The National Oceanic and Atmospheric Administration is warning Americans to brace for another active hurricane season along the Atlantic coast.
In NOAA’s outlook for the hurricane season that officially begins Saturday, forecasters predict above-average activity with 13 to 20 named storms, including seven to 11 hurricanes.
With the devastation of October 2012’s Superstorm Sandy fresh in our minds and another active season predicted, now is the time to ensure your business, employees and clients are prepared and ready ahead of time.
So what can your agency do to prepare? What are the lessons learned from Sandy?
A building in the New York City area is damaged from Sandy. Photo courtesy of Agility Recovery, which responded to more than 1,300 businesses in the aftermath of the storm.
Agility Recovery, the Big “I”-endorsed provider of disaster recovery solutions, has highlighted the top lessons learned to help your agency become more resilient:
Preparing Your Employees
Though many organizations were unharmed during Sandy, their employees could not, or would not, return to work for various reasons. Below are some suggestions on how to better prepare your workforce for disaster, so they can return to work in a timely manner.
- Cross-train employees. Regardless of a disaster’s impact on your business, if an employee’s family is displaced or affected by a crisis, they will respond to their family first and their employer second. Be sure you can continue operations if key personnel are unavailable due to family emergencies.
- If a work-from-home scenario is part of your plan, you must plan for the risks of power loss, communication interruptions, inconsistent Internet access and the inevitable distractions encountered when staff members are working in a home environment.
- If employees must be in the office, how will they travel to work when public transportation and fuel is cut off or in limited supply? Consider establishing carpool protocols or hiring a transportation service. For future events, consider storing fuel on-site for distribution to key personnel. Be sure to follow official guidelines for fuel storage and distribution.
In every crisis, from large to small, communications is the key to recovering quickly. When developing your plan, it should be a top priority. Below are some lessons learned that may allow you to better develop your crisis communications plan.
- Having a single carrier for phone, Internet and mobile access is a major point of failure. Diversify your communications providers to provide an extra layer of resilience.
- Mobile phone service is a notorious bottleneck during a regional crisis. During Sandy, smart phone power and network access were either limited, or simply not available. Be sure you have a solar-powered or hand-crank charger for mobile devices.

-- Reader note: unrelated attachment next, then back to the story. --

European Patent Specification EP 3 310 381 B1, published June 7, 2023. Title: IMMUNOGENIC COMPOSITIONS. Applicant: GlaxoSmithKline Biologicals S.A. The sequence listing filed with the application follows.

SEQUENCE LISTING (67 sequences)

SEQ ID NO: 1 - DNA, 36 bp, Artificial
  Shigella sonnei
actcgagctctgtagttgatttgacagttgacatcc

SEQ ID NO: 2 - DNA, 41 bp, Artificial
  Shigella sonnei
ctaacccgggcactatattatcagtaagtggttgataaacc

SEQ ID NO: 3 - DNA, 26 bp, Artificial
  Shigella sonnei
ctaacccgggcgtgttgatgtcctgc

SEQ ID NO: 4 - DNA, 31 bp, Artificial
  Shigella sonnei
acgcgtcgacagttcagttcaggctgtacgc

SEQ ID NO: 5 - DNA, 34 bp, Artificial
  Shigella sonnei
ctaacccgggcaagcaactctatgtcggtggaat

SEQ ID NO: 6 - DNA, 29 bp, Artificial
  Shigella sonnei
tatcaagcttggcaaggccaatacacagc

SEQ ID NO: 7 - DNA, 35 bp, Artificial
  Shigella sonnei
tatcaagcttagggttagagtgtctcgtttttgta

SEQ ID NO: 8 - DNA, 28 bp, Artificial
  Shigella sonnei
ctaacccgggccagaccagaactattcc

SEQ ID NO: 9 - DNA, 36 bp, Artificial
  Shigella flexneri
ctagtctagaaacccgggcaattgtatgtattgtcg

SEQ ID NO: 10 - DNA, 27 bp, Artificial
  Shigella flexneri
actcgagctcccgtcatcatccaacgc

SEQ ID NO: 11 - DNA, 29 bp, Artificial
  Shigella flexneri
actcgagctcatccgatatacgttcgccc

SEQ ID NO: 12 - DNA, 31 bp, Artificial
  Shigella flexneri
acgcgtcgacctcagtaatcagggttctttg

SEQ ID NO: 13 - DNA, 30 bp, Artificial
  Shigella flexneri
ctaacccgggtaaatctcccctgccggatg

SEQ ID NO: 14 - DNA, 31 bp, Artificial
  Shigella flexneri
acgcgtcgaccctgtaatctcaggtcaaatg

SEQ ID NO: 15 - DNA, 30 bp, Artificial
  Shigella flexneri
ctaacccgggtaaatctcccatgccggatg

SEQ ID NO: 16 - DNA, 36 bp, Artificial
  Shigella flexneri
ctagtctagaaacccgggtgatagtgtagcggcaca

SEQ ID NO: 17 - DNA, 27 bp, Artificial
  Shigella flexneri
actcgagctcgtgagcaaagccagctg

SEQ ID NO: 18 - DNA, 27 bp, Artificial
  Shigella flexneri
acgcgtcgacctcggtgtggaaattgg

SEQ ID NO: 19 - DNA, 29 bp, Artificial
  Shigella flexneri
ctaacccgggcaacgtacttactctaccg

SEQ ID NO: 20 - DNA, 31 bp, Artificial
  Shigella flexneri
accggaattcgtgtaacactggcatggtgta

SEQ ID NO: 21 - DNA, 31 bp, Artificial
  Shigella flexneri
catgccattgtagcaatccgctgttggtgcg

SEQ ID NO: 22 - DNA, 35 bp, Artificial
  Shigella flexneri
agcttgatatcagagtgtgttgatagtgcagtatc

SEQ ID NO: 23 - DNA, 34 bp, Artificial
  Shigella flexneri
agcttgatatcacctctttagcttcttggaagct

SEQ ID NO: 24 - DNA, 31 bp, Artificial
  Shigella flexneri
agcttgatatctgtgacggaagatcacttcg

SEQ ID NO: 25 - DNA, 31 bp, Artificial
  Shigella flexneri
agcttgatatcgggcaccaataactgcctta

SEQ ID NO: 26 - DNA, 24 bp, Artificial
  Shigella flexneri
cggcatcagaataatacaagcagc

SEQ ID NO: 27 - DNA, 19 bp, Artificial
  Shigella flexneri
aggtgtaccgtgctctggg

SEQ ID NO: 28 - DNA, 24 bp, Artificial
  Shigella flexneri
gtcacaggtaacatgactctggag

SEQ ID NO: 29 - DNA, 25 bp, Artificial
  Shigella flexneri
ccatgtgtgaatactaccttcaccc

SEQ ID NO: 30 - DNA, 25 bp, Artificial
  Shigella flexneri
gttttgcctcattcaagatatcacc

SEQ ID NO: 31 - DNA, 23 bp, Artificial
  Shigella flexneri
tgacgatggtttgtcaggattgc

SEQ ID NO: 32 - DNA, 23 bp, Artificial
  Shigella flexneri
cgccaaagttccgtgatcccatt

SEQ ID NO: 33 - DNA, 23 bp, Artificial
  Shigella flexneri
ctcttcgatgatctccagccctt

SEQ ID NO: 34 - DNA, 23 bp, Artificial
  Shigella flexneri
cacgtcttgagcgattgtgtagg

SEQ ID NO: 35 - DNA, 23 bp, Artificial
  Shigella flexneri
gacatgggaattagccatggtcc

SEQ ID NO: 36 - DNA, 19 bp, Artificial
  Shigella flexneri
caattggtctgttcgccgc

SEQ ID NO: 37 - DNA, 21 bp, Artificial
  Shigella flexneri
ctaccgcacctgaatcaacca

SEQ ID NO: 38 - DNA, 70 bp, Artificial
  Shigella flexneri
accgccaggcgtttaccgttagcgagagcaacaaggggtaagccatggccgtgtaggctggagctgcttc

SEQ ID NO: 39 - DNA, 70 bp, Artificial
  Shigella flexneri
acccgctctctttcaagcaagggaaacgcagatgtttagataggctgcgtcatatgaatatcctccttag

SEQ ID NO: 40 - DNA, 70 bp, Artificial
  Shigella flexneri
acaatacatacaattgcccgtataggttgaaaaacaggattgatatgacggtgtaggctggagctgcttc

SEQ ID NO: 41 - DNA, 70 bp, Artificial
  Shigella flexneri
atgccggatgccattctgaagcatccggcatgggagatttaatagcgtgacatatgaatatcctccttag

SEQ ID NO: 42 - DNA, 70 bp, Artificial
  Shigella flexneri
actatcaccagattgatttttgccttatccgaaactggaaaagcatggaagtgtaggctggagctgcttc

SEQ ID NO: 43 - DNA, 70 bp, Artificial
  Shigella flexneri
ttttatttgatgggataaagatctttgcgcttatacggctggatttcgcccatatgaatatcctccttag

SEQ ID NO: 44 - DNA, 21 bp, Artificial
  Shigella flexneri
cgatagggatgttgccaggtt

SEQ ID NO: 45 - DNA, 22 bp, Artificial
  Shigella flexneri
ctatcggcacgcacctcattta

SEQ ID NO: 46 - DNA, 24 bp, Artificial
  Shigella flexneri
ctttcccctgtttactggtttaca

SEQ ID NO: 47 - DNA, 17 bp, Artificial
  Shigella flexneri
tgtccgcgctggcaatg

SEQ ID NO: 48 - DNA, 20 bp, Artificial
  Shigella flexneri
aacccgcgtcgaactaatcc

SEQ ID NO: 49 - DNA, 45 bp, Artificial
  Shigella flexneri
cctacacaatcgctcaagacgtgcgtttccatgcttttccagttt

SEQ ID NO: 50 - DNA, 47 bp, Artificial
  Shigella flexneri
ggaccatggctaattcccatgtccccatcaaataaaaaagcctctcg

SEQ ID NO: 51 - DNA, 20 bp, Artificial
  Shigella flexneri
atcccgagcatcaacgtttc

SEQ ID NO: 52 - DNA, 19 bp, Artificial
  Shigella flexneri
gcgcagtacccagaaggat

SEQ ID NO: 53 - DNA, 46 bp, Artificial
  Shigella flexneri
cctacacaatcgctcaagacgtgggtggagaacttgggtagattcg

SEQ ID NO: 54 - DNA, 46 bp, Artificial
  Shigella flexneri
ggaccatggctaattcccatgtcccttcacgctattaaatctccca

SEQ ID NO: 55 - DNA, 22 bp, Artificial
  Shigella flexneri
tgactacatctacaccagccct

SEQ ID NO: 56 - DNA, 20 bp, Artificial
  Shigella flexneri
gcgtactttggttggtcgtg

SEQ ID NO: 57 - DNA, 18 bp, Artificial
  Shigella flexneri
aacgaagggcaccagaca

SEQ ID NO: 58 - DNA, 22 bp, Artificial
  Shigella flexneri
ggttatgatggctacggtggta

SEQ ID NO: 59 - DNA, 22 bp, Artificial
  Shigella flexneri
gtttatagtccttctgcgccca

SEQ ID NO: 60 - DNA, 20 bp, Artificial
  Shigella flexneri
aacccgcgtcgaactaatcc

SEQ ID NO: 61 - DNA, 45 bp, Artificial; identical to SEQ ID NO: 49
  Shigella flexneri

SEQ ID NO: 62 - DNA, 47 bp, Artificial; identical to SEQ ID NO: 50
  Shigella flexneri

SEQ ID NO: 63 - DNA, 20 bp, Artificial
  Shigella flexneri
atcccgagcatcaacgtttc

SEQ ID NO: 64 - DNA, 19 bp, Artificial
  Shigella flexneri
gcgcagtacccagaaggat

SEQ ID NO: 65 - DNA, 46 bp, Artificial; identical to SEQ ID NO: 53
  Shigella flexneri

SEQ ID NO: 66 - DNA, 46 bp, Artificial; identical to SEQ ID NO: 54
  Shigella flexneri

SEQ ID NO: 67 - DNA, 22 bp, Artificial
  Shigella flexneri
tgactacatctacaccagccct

- When bandwidth is limited, text messaging may be your only means of communication. Know how to send texts to employees, staff, vendors and clients. Consider implementing a system for sending mass-texts or email-to-text messages.
- Think about the different audiences that must be communicated with immediately following a disaster: family, employees, partners, investors, vendors and clients. What is the message to each audience? If you communicate effectively, most people will be able to accommodate short-term disruptions, and will remain loyal customers. However, if you don’t communicate at all, they will simply find the next provider.
It seems like sometimes the smallest detail can have the greatest effect on your ability to recover during a crisis. Here are a few tips:
- Know your local emergency management, political leadership and law enforcement. Knowing these leaders can make or break your recovery when it comes to outside assistance making it into a restricted area, or finding out key information that can aid in your recovery.
- Knowing your electrical demand ahead of time is critical. It can save time and potentially thousands of dollars when making decisions in the midst of crisis.
- If your generator is elevated to avoid flooding, make sure the fuel supply is elevated as well. Fuel sources and pumps to deliver fuel to a generator that are below or at ground level can be compromised by floodwaters. Additionally, any generators elevated above ground will be difficult to refuel. During Sandy, some hospitals were forced to hand-carry containers of diesel fuel up dozens of flights of stairs to refuel generators on rooftops.
- Have more than one fuel vendor available. Perhaps no other frustration attracted more media attention than the lack of fuel, for both backup generators and vehicle use. Supply lines can be interrupted hundreds of miles away affecting supply and local rationing can be imposed at any time. Be sure to have multiple vendors in the event a primary vendor’s operations are interrupted.
Bob Boyd is president and CEO of Agility Recovery.
Agility offers a hurricane preparedness checklist, which details steps to take before, during and after a hurricane. For more information, contact Agility at firstname.lastname@example.org or 866-364-9696.